Directed by Robert Zemeckis. Starring Harrison Ford ("Norman Spencer"), Michelle Pfeiffer ("Claire Spencer"), Diana Scarwid ("Jody"), and Joe Morton ("Dr. Drayton"). Rated PG-13.
Source: Region 1 DVD (DreamWorks/Universal)
Running time: 02:09:48
The initial, false set-up of the plot resembles the type of story that would be told by filmmakers like Alfred Hitchcock or Brian De Palma, in that it has to do with mysterious neighbors and deals with the inherent voyeurism that comes with the territory of watching people from afar. Personally it reminded me of THE BURBS more than anything, but I'm sure paying homage to Joe Dante wasn't the intention of director Robert Zemeckis (BACK TO THE FUTURE, FORREST GUMP). That being said, I'm not sure what the purpose of this part of the story was, especially when you consider how it's eventually squashed. I suppose it's an interesting misdirect and a way for us as viewers to get to know the characters (specifically Claire), but it ultimately just bloats the running time. Speaking of which, there's a quick info-dump very early on, as well as some expositional dialogue as a means of setting certain things up in a seemingly rushed manner, but I'm not sure how necessary that method of storytelling is when you consider that this is a two-hour movie that obviously has a lot of time to set things up. And therein lies (beneath) my only major gripe with the film: the writing. Fortunately, the uninspired script is in the hands of a super-talented director like Zemeckis, so at the very least we can expect an entertaining or well-crafted movie.
One of the things I noticed right away is that Harrison Ford and Michelle Pfeiffer have great chemistry as the Spencers. They really do make a nice on-screen couple. As the movie goes on, Ford is like the rock to the unstable Pfeiffer, who's quickly established as emotional, worrisome, and arguably on the verge of a breakdown because of certain circumstances that push her in that direction. Their initial dynamic plays a crucial part in how the story ultimately unfolds. Another thing I noticed is that, based on how cinematic and nicely-shot it is, WHAT LIES BENEATH had the potential very early on to be a decent atmospheric horror/mystery or, based on the sloppy writing I mentioned earlier, it could easily fall apart and become a waste of time. It ends up being the former for the most part, and this is thanks to the skill and vision that Zemeckis brings to the table, but it does ultimately go in a direction, story-wise, that's a bit over the top, silly, and borderline SCOOBY-DOO-ish.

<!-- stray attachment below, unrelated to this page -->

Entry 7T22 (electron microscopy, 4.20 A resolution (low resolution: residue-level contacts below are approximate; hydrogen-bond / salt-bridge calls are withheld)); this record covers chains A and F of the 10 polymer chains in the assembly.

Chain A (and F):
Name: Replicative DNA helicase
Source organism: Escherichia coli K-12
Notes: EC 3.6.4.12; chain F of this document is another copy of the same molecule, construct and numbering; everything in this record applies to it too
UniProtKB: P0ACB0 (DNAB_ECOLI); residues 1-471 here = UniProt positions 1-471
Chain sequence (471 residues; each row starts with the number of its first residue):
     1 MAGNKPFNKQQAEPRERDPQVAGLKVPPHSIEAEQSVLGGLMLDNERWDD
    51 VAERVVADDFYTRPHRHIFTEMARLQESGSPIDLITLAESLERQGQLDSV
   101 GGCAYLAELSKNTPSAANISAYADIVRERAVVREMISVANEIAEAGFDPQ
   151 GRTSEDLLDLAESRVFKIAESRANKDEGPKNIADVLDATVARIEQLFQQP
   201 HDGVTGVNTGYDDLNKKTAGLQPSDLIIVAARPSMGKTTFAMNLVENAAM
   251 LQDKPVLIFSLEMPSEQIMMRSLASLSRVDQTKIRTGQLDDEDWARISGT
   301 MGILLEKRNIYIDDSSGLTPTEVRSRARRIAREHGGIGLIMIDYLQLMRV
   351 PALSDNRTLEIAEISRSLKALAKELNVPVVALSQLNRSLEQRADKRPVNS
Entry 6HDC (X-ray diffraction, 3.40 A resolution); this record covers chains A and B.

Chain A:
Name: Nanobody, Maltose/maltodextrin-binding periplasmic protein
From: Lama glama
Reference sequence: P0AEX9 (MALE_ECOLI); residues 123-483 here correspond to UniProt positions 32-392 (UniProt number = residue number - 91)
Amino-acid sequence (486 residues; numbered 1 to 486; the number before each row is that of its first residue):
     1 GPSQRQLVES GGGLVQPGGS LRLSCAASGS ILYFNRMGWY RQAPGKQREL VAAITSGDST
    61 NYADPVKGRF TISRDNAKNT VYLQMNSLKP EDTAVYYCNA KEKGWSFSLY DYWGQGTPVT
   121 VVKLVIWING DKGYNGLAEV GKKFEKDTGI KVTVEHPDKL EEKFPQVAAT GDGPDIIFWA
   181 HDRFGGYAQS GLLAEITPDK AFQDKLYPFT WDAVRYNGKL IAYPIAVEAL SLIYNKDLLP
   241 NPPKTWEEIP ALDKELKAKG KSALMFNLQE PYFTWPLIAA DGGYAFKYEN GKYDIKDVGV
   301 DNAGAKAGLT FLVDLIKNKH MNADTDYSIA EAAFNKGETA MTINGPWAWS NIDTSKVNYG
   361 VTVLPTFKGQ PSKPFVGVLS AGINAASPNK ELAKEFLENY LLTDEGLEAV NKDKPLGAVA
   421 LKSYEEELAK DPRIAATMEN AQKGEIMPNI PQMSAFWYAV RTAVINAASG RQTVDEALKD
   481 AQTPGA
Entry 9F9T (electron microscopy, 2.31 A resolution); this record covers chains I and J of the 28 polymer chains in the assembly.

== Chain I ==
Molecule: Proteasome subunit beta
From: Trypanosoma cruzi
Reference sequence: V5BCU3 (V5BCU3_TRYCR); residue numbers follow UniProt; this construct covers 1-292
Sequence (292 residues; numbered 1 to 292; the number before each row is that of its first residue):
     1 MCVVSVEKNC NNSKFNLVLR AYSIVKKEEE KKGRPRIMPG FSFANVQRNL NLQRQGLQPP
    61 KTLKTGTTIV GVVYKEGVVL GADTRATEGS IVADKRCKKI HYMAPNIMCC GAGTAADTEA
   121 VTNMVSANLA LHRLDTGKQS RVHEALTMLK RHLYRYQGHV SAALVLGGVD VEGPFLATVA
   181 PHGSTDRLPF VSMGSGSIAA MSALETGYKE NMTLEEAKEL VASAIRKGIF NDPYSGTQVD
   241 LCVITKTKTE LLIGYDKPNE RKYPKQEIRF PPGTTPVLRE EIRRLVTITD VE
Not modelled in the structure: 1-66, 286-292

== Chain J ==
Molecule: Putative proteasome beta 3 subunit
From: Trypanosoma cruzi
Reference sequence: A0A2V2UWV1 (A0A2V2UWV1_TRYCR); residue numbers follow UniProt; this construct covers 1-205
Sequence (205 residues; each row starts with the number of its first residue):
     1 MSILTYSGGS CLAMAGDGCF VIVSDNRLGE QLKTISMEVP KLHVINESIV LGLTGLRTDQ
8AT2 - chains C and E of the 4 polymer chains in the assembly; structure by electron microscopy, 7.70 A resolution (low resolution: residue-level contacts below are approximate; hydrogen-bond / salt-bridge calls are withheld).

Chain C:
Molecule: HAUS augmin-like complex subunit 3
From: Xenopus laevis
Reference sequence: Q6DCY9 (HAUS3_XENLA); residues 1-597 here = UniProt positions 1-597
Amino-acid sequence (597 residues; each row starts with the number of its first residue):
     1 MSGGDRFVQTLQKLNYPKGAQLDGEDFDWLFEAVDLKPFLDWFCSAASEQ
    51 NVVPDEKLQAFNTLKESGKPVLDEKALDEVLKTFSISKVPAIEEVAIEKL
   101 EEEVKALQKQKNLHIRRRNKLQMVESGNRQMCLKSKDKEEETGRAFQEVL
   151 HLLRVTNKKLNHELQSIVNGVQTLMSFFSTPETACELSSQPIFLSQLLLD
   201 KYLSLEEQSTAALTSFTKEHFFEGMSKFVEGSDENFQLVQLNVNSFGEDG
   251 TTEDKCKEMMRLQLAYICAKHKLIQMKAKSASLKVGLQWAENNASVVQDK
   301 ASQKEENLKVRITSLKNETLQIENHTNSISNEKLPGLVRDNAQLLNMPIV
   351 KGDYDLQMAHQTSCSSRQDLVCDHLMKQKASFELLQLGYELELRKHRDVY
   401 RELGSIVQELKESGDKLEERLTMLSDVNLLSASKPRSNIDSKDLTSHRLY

As I said, WHAT LIES BENEATH is beautifully shot and full of great compositions and outstanding examples of framing and whatnot. I especially like the recurring use of mirrors in the film and how they enhance the overall style. And of course the pretentious theory regarding the mirrors is that the reflections are symbolic of "the other side", another presence, duality, etc., but mostly it just looks cool. When it was all said and done, for what it is, I couldn't find much wrong with WHAT LIES BENEATH aside from the writing and the fact that it's unnecessarily long. Both Ford and Pfeiffer are great, and it's nice to see a classy horror movie like this with middle-aged characters, big name actors, and a respectable director behind the camera. If this was made today, the Spencers would be in their late thirties and there'd at least be one kid thrown into the mix. Not that there's anything wrong with that, but personally just tired of the same old formula in modern horror movies. It's also nice to see what could be classified as a "ghost story" devoid of the typical, unimaginative cheap scares for the most part. That said, WHAT LIES BENEATH is a refreshing watch in the context of what's out there today and a stylish but dumb movie on its own merits.